THE DEAR LEADER HAS AN EVEN darker side. He is regarded as the mastermind behind the 1983 assassination attempt on South Korean President Chun Doo-hwan during a state visit to Burma. Chun survived; seventeen others were killed. In 1987 Kim ordered the downing of a South Korean passenger plane. All 115 on board died. Western diplomats and intelligence agencies believe North Korea is a major middleman in Asia’s mushrooming drug trade, and sells weapons of mass destruction to rogue countries such as Syria and Iran.
But worse than any of these acts of terrorism is the complete disregard he has for his own people, from whom he demands utter fealty. Since 1995, U.S. officials estimate more than 2 million North Koreans have died of famine — roughly the same number as died under the Khmer Rouge regime of Pol Pot. Certainly severe flooding and, later, drought are partially to blame, but Pyongyang did little to improve their lot, withholding food from international donor organizations, prohibiting peasants from cultivating anything more than their collective quotas, and failing to disseminate any agricultural technology or policies.
In February 1994, a senior Chinese military officer tipped off South Korean diplomats in Washington that a team of mainland neurologists was hurried to Pyongyang the year before. There they were shown X-rays of a “very senior official” with a very cracked marble. The account confirms many North Korea watchers in their belief that Kim isn’t dealing from a full deck.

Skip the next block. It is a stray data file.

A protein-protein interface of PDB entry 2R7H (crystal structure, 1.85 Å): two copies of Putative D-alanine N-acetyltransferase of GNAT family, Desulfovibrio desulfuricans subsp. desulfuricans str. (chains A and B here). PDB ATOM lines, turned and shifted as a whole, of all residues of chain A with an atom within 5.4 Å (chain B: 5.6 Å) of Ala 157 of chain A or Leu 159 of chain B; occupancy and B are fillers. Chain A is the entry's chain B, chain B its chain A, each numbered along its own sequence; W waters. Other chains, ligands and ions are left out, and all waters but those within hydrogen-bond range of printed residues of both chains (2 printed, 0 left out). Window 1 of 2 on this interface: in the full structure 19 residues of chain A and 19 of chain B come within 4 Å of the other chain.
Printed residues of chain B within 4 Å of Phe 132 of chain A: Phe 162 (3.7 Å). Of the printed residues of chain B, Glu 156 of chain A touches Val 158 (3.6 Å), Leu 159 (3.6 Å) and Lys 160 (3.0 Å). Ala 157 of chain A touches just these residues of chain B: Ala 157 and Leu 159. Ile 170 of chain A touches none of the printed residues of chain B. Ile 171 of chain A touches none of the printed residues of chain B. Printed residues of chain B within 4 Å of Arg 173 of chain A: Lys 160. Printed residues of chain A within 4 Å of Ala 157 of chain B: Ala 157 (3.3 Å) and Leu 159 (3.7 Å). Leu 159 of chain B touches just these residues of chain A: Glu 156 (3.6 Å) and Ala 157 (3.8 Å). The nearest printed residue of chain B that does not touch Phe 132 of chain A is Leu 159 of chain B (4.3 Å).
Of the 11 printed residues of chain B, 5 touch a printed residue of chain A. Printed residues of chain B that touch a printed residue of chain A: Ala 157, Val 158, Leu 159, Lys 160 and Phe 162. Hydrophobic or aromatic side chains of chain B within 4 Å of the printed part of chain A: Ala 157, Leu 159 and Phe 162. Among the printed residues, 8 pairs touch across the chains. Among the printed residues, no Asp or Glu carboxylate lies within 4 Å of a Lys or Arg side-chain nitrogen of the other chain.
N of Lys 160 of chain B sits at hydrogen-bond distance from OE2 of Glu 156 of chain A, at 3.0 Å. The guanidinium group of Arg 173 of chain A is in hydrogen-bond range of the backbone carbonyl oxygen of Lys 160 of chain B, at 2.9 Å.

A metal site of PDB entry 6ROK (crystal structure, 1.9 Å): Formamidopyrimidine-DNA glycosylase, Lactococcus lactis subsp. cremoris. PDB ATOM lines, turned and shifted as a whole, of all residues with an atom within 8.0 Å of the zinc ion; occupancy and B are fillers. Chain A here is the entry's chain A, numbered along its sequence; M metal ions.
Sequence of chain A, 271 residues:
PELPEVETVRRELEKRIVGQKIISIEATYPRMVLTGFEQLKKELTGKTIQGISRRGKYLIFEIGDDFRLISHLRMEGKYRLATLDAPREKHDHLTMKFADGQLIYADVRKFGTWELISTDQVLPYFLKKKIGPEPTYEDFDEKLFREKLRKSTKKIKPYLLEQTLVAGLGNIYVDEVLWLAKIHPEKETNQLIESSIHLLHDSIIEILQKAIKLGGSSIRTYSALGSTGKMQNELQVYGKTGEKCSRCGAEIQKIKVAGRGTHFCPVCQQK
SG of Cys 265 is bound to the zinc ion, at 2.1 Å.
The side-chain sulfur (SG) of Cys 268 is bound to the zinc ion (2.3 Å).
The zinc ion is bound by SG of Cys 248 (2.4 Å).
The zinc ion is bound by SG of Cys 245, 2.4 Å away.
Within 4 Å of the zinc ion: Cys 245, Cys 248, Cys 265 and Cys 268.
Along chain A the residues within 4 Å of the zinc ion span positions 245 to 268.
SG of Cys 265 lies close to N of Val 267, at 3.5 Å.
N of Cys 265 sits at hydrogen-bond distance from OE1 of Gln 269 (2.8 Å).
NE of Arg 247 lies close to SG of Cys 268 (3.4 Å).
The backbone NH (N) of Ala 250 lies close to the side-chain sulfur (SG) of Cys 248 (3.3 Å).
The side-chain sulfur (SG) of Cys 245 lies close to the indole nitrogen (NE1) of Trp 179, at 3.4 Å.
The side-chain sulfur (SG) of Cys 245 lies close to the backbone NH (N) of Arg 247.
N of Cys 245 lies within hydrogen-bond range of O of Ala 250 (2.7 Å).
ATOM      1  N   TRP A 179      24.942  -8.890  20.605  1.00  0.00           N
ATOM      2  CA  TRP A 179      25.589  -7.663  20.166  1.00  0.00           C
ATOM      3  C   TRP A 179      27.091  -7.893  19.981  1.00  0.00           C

But when it comes to international diplomacy — such as it is — he has proved a genius at playing the rest of the world, and particularly the U.S., for fools. In Communism’s heyday, North Korea limped along thanks to massive assistance from the Soviet Union. But once the sugar daddy fell, the North found itself alone and broke. Its predilection for belligerence has proved a reliable vehicle for extortion. Insincere promises to behave and abandon its weapons development and proliferation lead to more and more goodies. And with these perpetual negotiations comes a veneer of legitimacy as the world recognizes that Kim Jong Il is a man with whom to be reckoned. The Korean summit in June was no different.
While it was certainly a historic and perhaps even interesting spectacle, not much came of it. In a country where split families account for upwards of 10 percent of the population, Kim agreed to only a handful of family reunions. A promise for a future meeting was made. The South’s Kim Dae Jung, meanwhile, promised the North more development and aid of the sort that benefits the Workers’ Party elite alone.
But Korea watchers could barely contain their excitement. Stephen Haggard, director of the Korea-Pacific Program at U.C.-San Diego, exclaimed that “Kim Jong Il appeared relaxed, magnanimous and — above all — in complete control. Stereotypes of an insecure recluse, challenged from within and unable to manage a diplomatic stage, can no longer be justified.”
So is Kim Jong Il a changed man?
In May the dictator paid a secretive visit to Beijing, thought to be his first trip abroad since 1983 (also to China). The most interesting news to emerge was that Kim confided to cadres that he’d cut back on his drinking and smoking.
The next month, at a banquet during the Korean summit, Kim threw back ten glasses of wine. Just hours later at a signing ceremony for the joint communiqué that was supposed to herald the dawn of a new age in Korea, the two Kims celebrated with a glass of champagne.
Kim Jong Il chugged his bubbly in two seconds flat.